Description: The Optic Assembly Building (OAB) is a facility where large optical mirror units are assembled and installed into Line Replaceable Units (LRUs) for deployment into the National Ignition Facility (NIF) laser system. The New Optics Insertion Device (NOID) is a powered jib crane specially designed to handle large optical assemblies. The NOID arm has three degrees of freedom. it can rotate about the vertical boom, travel up and down the boom, and extend away from and retract in towards the boom. The NOID is used to assist in the assembly of five types of Laser Mirror (LM) LRUs. These five LMs have been creatively named, LM4, LM5, LM6, LM7, and LM8. The LM4 and LM5 LRUs each contain four Mirror Sub-Assemblies (MSAs). The LM6, LM7, and LM8 LRUs each contain 2 MSAs. The MSAs are assembled apart from the LRU and are then installed in the LRU at the LM4-8 workstations. An MSA NOID End-Effector is required to interface with the MSAs and install them into the LRUs. The End-Effector must attach to the robo-hand on the end of the NOID arm. At the time the MSA NOID End-Effector was being designed the NOID, the LM4-5 workstation, and the LM6-8 workstation were already installed in the OAB. The LRUs and the MSAs designs were also complete. The MSA NOID End-Effector design had to work with the assembly equipment and LRU designs that were already in place.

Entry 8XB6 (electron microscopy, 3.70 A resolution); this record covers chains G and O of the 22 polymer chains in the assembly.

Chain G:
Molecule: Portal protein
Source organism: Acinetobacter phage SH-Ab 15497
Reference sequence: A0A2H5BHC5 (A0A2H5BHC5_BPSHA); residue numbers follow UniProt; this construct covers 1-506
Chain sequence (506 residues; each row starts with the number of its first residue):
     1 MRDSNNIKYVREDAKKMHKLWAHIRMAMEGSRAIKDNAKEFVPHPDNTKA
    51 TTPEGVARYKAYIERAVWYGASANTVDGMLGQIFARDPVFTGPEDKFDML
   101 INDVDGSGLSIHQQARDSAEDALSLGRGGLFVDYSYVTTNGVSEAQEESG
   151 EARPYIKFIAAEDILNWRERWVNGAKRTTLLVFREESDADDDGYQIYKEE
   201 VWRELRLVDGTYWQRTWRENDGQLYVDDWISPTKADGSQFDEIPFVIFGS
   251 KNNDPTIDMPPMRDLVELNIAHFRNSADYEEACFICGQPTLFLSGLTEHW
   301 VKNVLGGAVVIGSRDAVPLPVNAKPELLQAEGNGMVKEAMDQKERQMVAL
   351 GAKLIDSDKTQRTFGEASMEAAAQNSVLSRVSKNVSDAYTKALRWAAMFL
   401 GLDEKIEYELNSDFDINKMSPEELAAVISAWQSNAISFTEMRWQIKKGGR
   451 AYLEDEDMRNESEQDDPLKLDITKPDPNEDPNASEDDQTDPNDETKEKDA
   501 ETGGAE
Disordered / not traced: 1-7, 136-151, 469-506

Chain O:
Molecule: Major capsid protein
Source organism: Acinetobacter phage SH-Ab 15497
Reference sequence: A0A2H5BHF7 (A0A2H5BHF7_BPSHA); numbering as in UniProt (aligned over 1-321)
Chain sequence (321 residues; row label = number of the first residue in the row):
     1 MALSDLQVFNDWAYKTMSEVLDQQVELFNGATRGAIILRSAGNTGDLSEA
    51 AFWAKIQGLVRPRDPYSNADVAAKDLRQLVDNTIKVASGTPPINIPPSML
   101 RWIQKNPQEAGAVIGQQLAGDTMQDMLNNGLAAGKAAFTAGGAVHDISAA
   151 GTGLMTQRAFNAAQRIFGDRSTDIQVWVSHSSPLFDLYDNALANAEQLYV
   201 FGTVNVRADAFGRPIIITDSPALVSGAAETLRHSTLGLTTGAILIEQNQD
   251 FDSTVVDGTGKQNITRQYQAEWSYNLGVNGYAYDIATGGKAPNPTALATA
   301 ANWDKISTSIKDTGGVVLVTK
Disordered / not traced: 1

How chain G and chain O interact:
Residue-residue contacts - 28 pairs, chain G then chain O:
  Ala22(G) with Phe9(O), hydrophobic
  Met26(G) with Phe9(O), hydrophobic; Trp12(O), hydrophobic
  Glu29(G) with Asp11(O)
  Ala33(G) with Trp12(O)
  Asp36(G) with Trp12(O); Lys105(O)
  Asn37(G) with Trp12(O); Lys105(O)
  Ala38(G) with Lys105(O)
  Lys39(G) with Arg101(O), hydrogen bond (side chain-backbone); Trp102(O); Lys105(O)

Date: January 8, 2007
Creator: Butlin, B
Partner: UNT Libraries Government Documents Department

Shell Element Verification & Regression Problems for DYNA3D

Description: A series of quasi-static regression/verification problems were developed for the triangular and quadrilateral shell element formulations contained in Lawrence Livermore National Laboratory's explicit finite element program DYNA3D. Each regression problem imposes both displacement- and force-type boundary conditions to probe the five independent nodal degrees of freedom employed in the targeted formulation. When applicable, the finite element results are compared with small-strain linear-elastic closed-form reference solutions to verify select aspects of the formulations implementation. Although all problems in the suite depict the same geometry, material behavior, and loading conditions, each problem represents a unique combination of shell formulation, stabilization method, and integration rule. Collectively, the thirty-six new regression problems in the test suite cover nine different shell formulations, three hourglass stabilization methods, and three families of through-thickness integration rules.
Date: February 1, 2008
Creator: Zywicz, E
Partner: UNT Libraries Government Documents Department

Simplified Unitarity Triangles for the Lepton Sector

Description: Encouraged by the latest SNO results, we consider the lepton mixing matrix in the approximation that the {nu}{sub 2} mass eigenstate is trimaximally (democratically) mixed. This suggests a new parameterization of the remaining mixing degrees of freedom, which eschews mixing angles, dealing instead, directly with the complex parameter U{sub e3} of the mixing matrix. Unitarity triangles then take a particularly simple form, which we hope will facilitate comparison with experiment.
Date: January 18, 2006
Creator: Bjorken, James D.; /SLAC; Harrison, P.F.; U., /Warwick; Scott, W.G. & /Rutherford
Partner: UNT Libraries Government Documents Department

Anomalous diffusion and scaling in coupled stochastic processes